The forms of benefit from which you may personally elect, and the requirements for that election, depend on your marital status at retirement:

  1. If you are single at retirement, you may elect any form of benefit available under the Plan (other than the Joint Pension or the 75% Qualified Optional Survivor Annuity), and if appropriate for the form you elect, designate any one of your children as your beneficiary.
  2. If you have been married for twelve months or more at retirement, you will automatically receive benefits in the form of the Joint Pension, unless you elect another form of benefit and your spouse consents in writing to that election. Additionally, if you elect another form of benefit with your spouse’s consent and designate a person other than your spouse as beneficiary, your spouse must consent in writing to that designation.
  3. If you have been married for fewer than twelve months at retirement, you may elect any form of benefit available under the Plan, and designate either your spouse or one of your children as beneficiary, but the following special rules apply:
  • An election of the Joint Pension or any other form of benefit with a survivor benefit for your spouse is not effective unless you remain alive and married through the twelfth month of your marriage.
  • An election of a form of benefit other than the Joint Pension is automatically revoked in favor of the Joint Pension if you remain alive and married through the twelfth month of your marriage, unless your spouse consented to the election of the other form of benefit and, if your designated a person other than your spouse as beneficiary, to the designation of that other person as beneficiary.
Q.

Can I borrow against my pension?

A.

In general, your benefits under the Plan may not be alienated or assigned. That rule means you may not use your pension as security for a loan from a third party, and you may not receive a loan from the Plan. Your benefits may be assigned under a Qualified Domestic Relations Order (see Question 20 of the Summary Plan Description).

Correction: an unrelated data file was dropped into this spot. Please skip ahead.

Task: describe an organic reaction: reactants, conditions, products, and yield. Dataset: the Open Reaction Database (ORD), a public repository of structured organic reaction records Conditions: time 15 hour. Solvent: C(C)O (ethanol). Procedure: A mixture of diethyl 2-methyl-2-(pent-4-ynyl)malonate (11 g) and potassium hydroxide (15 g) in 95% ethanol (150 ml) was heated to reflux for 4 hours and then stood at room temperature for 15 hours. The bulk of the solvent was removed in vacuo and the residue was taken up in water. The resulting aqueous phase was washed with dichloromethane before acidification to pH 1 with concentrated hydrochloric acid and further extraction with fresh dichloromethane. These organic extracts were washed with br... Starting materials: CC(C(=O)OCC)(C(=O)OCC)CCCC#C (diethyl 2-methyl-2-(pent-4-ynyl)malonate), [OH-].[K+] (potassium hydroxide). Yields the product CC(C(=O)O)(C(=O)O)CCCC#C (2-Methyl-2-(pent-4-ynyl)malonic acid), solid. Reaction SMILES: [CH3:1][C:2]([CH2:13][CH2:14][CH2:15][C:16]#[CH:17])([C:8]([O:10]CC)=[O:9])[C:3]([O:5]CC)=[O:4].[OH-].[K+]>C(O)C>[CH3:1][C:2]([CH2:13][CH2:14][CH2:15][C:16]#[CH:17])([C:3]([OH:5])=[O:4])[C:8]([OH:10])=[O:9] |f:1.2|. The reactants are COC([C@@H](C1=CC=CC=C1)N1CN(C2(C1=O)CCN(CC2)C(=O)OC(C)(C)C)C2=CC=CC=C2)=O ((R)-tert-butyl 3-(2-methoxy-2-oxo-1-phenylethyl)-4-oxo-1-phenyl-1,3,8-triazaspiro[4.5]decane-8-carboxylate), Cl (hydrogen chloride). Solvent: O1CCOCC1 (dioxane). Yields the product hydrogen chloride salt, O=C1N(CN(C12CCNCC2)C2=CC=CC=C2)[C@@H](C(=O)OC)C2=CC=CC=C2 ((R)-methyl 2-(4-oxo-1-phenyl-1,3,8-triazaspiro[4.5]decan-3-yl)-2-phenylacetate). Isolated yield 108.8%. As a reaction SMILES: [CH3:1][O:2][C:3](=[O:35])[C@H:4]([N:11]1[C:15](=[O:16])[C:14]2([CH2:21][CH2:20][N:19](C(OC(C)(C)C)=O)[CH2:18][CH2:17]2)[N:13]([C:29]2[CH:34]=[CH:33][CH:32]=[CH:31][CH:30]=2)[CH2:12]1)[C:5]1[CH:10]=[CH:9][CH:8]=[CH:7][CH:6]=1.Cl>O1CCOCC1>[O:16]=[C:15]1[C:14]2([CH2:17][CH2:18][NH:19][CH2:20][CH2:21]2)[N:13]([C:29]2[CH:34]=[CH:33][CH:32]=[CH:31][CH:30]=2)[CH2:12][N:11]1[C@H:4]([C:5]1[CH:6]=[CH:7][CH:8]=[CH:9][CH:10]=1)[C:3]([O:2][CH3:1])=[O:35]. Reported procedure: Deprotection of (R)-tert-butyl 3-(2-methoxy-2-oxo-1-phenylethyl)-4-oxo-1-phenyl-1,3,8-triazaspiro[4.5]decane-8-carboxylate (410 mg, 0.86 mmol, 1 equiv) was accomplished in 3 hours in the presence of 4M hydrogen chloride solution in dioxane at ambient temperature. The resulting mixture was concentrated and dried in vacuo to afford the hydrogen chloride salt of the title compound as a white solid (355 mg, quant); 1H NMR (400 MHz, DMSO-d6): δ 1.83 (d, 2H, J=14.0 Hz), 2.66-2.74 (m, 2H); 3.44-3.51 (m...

Q.

What happens to my pension if I get divorced?

A.

If you were married for any of the time that you were working in covered employment, and you get divorced, your benefits from the Plan may be the subject of a Qualified Domestic Relations Order (“QDRO”), which divides your pension between you and your former spouse. The Plan will comply with any QDRO with which it has been served, and which does not call for the payment of benefits which would not otherwise be payable under the Plan. The Plan’s Legal Counsel reviews all domestic relations order affecting the Plan to confirm that they are qualified under federal law, but if you are getting divorced, you and your spouse are each responsible for protecting your own interests. You may obtain, without charge, a copy of the Plan’s formal procedures governing QDRO determinations form the Plan Administration Office.

Q.

Can my creditors get any part of my pension?

A.

In general, your creditors may not attach or garnish your pension. However, the IRS may levy a portion of your benefits, if they are in pay status, to collect unpaid taxes.